Western and Arab donors initially hoped to underwrite peace efforts for just a few years but kept paying, in part because of fear that withdrawing funding would escalate the conflict. During the darkest periods, foreign aid was essential to helping the Palestinians survive, including in Gaza, which, though ruled by Hamas, receives almost half of Fayyad's budget in social services and salaries.

Still, donors paid less than promised in 2010 and 2011 for the day-to-day operations of Fayyad's government. Donors prefer to invest directly in development projects, such as roads and sewage treatment plants, and view such running costs -- the "pouring money down a hole" version of foreign aid -- to be less attractive.

In 2011 alone, donors contributed about 25 percent less than the nearly $1 billion promised for recurring costs in the $3.7 million budget, said Fayyad. The expected deficit in 2012 is $1.1 billion, and Fayyad said he needs to reduce that by at least $350 million, both by increasing revenues and slashing spending.

Fayyad said he's hit the limit in borrowing from banks and his government already owes the private sector hundreds of millions of dollars for unpaid goods and services.

"We just cannot continue like this," he said. Last year, major cash crises erupted repeatedly, including when Israel temporarily withheld the transfer of taxes and customs it collects on behalf of the Palestinians.

Fayyad has doubled the income tax rate for the wealthiest Palestinians -- those who earn more than 200,000 shekels ($53,000) a year -- to 30 percent, while those making more than 150,000 shekels ($40,000) are asked to pay 22.5 percent. The old tax regime was among the lowest in the region, and the changes don't hurt the poor and the middle class, he argues.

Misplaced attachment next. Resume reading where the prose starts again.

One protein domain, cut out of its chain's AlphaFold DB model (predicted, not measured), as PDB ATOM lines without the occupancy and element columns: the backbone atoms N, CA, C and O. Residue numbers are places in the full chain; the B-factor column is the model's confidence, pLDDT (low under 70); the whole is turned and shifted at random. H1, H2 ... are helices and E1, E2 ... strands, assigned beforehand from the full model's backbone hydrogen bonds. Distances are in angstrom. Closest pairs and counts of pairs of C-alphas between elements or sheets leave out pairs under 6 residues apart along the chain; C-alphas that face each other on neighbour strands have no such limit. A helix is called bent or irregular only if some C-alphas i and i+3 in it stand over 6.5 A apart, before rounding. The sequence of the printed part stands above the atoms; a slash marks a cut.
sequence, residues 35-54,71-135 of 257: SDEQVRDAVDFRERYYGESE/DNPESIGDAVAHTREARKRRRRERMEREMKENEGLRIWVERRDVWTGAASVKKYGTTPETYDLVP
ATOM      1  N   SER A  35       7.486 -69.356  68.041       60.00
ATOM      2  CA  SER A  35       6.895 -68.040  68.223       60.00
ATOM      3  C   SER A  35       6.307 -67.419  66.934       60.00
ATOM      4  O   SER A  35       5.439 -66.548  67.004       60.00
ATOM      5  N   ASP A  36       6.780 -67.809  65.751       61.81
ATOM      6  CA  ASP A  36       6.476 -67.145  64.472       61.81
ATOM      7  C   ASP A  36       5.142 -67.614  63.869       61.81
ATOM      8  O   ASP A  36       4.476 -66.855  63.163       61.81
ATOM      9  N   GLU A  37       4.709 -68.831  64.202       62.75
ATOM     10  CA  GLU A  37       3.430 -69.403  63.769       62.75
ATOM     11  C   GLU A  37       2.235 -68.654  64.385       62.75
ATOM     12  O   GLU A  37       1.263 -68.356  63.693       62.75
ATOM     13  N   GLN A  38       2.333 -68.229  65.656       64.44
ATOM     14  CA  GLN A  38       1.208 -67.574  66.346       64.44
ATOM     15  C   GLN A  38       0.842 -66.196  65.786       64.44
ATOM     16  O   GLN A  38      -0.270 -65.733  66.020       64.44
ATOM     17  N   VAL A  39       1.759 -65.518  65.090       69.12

Hleileh, the Padico CEO, said Fayyad's policies are short-sighted and will lead to an economic downturn, after several years of growth, fueled in part by the easing of some Israeli restrictions.

Taking from the rich "means that less investment will be put in the market, less job creation," Hleileh said in an interview in Padico's new glass-fronted office tower, decorated with expressionist-style paintings by artists from Gaza.

"Less job creation means less taxes in two to three years, anyway. It basically means recession," he warned.

He said the tax increase will hurt Padico's 11,000 small shareholders and that a major foreign investor in the company is pulling out, in part over Fayyad's new measures.

Both sides are fighting for public opinion. The business community has taken out newspaper ads against the tax hike, while Fayyad has made his case on Palestinian TV and radio and in brochures distributed with daily newspapers.

Faced with the uproar, Fayyad has agreed to talk with the business leaders who say he should do more to cut spending, trim a bloated bureaucracy and find other ways to raise revenues, such as enforcing the collection of sales tax. Fayyad said he's open to ideas, but only if they don't burden the poor.

He insisted he's still on track for his ambitious goal of weaning his government off foreign aid for operating costs by 2013.

Nasser Abdel Karim, a Palestinian economist, said that under the current Israeli restrictions, the Palestinians will never be able to fund themselves.

"The donors won't abandon the Palestinian Authority ... and will provide money in critical moments. But the Palestinian Authority will always be in crisis," he said.